“A formal revision or addition proposed or made to a statute, constitution, pleading, order, or other instrument…. a change made by addition, deletion or correction…an alteration in wording.”

Given the definition of the phrases above, it is in no doubt that “amendment” is not a “trial”. As such, provisions of CPA and CPR pursuant to Rule 17 (supra) are inapplicable to amendment of election petition. It would seem clearly that amendment of election petition was never envisaged under the law. This finding is derived from the provisions of the law relating to time within which a party must file an election petition.  S.60 (3) of the Parliamentary Election Act (supra) provides that;

“(3) Every election petition shall be filed within thirty days after the day on which the result of the election is published by the Commission in the Gazette.”

Apart from the above provision mandating time within which to file a petition, the Act does not provide for extension of time for filing an election petition. It is now settled law that a court has no inherent or residual power to extend or abridge time set by an Act for taking a step or doing an act by a party to proceedings. See: Makula International Ltd v. His Eminence Cardinal Nsubuga & Another Civil Appeal 1981/4 [1982] UGSC2.

Even under Rule 19 (supra) which provides for enlargement and abridgement of time, it is only applicable where time is appointed by the Rules for doing any act if in the opinion of the court there exists such special circumstances as to make it expedient to do so. However, court would not resort to this Rule where time appointed is set by the Act itself, such as in filing election petition. Therefore, any attempt to amend an election petition outside time set by law for filing the petition would appear to be an exercise in futility. To allow it would have the practical effect of court extending time for filing the petition; which power court is not vested with.

The Supreme Court of Uganda was recently seized with the same subject of amendment of election petition in Kyagulanyi Ssentamu Robert v.Yoweri Museveni Tibuhaburwa Kaguta & 2 Others Miscellaneous Application No. 01 of 2021(Arising from Presidential Election Petition No. 01 of 2021). The issue arose whether the Uganda law relating to determination of a presidential election petition provides for amendment of pleadings by any party to the proceedings. Court found that the available chronology of steps leading to the determination of the petition does not indicate that amendment of pleadings is envisaged in a presidential election petition. The applicant therein had sought to invoke Rule 15 of the Presidential Elections (Election Petitions) Rules, which is couched in the exact same terms and wording as Rule 17 of the Parliamentary Elections (Election Petitions) Rules (supra); to move the court to have his petition amended. The applicant argued that Rule 15 (supra) makes applicable the general law relating to the hearing of civil matters hence the application of the CPA and CPR to election petition.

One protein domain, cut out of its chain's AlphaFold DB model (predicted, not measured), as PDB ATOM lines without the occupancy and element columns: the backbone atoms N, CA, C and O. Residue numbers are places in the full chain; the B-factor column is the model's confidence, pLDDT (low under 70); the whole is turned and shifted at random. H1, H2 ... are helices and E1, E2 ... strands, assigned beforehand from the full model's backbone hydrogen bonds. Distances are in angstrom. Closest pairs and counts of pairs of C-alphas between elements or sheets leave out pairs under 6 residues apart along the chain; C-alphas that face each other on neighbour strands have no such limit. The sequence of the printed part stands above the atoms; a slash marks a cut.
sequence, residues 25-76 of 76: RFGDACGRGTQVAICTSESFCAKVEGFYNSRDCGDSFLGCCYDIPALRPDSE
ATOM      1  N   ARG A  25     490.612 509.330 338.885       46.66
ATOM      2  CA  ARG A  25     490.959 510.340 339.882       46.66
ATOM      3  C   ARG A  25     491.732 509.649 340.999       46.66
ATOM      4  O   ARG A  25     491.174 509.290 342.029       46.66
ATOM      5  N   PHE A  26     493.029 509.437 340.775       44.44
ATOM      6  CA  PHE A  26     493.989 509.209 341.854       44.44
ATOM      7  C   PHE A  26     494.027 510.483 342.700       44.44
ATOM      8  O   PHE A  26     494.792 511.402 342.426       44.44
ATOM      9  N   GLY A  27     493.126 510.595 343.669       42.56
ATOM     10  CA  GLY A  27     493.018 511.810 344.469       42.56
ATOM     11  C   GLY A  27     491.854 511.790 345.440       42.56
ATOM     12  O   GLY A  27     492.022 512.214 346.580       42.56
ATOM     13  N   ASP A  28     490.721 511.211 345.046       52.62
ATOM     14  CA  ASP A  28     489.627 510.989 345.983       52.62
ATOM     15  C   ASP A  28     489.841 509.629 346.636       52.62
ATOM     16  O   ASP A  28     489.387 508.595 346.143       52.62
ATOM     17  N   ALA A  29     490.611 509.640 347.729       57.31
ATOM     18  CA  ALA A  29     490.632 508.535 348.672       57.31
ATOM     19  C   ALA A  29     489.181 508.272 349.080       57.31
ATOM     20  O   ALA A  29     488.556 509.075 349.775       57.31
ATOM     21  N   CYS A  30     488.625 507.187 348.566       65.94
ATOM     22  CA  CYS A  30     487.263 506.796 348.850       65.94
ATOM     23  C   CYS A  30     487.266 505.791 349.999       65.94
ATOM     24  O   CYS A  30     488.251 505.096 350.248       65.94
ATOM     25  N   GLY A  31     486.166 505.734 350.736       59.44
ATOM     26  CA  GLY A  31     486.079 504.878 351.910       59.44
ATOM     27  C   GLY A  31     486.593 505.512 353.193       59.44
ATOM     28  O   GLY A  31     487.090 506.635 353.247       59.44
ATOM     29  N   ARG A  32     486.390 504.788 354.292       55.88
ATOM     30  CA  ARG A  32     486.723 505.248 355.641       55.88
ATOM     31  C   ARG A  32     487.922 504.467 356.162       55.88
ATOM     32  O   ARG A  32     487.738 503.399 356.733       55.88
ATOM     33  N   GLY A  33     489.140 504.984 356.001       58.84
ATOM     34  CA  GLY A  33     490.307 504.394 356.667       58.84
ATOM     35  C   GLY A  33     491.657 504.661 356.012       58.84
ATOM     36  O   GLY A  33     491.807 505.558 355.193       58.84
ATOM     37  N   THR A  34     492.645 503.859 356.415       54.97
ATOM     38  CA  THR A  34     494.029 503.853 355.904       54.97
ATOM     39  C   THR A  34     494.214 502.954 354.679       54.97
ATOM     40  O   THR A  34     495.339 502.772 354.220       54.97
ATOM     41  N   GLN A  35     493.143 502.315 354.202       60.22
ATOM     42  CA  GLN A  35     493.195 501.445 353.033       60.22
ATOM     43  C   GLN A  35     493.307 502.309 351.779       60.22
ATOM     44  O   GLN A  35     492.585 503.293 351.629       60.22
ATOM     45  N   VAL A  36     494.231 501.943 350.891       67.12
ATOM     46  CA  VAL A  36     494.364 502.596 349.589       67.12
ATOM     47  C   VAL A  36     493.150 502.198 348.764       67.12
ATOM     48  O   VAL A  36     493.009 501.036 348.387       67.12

The Supreme Court pronounced itself that Rule 15 (supra) does not make it mandatory for court to apply the CPA and CPR in the determination of election petition given the use of the phrase “may”. Of particular relevance to the instant application, the court also found that if the need arose to apply the CPA and CPR, their use would be limited to the trial/ hearing of the petition only. To that end, the Supreme Court held that;

“It is only at the trial / hearing of the presidential election petition that the court may apply the CPA and CPR. Anything outside a trial makes the CPA and the Rules made thereunder inapplicable. Needless to say, the amendment of a petition is not a trial.[Underlined for emphasis].

Clearly, the law and procedure dealing with amendment of ordinary civil suits are of no relevance when it comes to amendment of an election petition. To that end, the Supreme Court cited Uwais CJN in Orubu v. NEC, (1988) 5 NWLR ( Pt.94 232 at 347) which gives the rationale, as follows;

“An election petition is not the same as the ordinary civil proceedings. It is a special proceeding because of the nature of elections which, by reason of their importance to the well-being of a democratic society, are regarded with aura that places them above normal day today transactions between individuals which gives rise to ordinary or general claim in court. As a matter of deliberate policy to enhance urgency, election petitions are expected to be devoid of the procedural clogs that cause delay in the disposition of the substantive dispute.”